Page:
ISSUE DATE: May 26, 1986
Noise from the 18-year-old’s bedroom, the one that years before her latest movie was already decorated in pink—the blinds, the iron bed, the vanity, the dresser. A gust of stardust, and in breezes Molly: impossibly clear complexion (considering her deep-fry diet), hair like Ronald McDonald’s, the famous waxed-candy lips semaphoring a smile. Today she is dressed in black, with standard-teen tribal earrings (diamond-encrusted loops, ruby stud in left ear), and as she says, “Hi,” she piles her hair into a Wilma Flintstone topknot.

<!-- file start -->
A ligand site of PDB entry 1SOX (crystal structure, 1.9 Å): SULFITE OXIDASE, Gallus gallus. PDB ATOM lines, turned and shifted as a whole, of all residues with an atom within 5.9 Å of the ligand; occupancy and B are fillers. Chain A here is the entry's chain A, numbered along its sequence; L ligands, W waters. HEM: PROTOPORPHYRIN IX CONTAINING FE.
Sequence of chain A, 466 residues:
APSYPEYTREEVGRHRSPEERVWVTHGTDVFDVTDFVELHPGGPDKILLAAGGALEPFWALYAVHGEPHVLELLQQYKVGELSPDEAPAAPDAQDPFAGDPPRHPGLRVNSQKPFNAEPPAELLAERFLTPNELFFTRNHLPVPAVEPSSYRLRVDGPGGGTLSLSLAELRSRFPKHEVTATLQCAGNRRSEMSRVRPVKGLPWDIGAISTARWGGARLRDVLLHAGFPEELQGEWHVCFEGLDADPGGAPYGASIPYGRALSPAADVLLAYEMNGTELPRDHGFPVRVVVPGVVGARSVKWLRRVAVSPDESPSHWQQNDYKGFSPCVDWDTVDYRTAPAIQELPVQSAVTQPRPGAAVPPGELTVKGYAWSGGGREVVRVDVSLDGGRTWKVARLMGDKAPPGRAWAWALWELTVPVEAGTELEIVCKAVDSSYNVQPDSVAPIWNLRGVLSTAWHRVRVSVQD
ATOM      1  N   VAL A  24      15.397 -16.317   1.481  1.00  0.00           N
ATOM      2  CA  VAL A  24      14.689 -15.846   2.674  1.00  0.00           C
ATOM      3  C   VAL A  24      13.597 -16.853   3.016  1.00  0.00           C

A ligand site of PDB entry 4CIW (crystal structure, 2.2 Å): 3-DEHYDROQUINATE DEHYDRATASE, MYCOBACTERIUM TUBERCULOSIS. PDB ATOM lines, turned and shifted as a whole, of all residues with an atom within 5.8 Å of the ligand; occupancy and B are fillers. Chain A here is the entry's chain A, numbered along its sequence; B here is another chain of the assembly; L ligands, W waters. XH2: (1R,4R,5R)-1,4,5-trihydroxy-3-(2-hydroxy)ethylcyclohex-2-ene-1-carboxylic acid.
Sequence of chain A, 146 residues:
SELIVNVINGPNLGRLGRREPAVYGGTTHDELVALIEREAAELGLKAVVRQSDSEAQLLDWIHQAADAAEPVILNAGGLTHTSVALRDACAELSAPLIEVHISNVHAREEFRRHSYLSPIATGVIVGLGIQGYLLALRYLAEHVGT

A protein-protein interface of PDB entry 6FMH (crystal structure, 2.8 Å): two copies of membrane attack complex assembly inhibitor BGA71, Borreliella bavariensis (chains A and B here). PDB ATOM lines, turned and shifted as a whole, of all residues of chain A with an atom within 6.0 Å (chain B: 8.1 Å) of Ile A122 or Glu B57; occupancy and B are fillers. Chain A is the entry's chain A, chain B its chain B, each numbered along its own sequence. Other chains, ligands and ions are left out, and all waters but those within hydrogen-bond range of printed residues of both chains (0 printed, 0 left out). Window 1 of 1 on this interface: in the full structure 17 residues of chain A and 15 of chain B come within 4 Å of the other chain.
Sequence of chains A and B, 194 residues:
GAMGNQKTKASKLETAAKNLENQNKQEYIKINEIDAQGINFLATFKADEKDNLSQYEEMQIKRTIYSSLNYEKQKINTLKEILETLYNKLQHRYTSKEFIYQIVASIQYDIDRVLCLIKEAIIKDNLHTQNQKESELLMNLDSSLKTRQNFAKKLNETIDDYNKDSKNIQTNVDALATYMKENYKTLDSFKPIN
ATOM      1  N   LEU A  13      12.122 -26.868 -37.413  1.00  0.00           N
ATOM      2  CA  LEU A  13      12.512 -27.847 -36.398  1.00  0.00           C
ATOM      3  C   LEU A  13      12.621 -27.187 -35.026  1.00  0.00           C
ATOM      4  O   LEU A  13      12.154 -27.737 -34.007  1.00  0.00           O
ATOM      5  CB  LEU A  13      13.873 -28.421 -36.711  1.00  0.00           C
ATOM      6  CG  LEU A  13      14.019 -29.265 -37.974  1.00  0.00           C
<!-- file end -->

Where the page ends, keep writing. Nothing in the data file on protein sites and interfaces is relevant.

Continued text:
Pretty in pictures, she is prettier in person. Critic Pauline Kael’s phrase, “charismatic normality,” has Molly nailed. The charisma sets her apart as the one young movie actress who can set teens queueing at the box office—though typically, in today’s fragmented pop culture, she remains virtually unknown to anyone over 30—and whose punk-flapper fashion sense is imitated by thousands of “Ringlets,” her very own girl groupies. They pay tribute by dyeing their hair orange (as she does, from her natural dark reddish brown), smearing lipstick from nose to chin and dressing in Molly’s unique designer-junk shop couture. Her normality makes her something more resonant than this month’s Madonna. Molly Ringwald is both hip enough to be the style setter of Right Now and traditional enough to be any American teen of the past 50 years.
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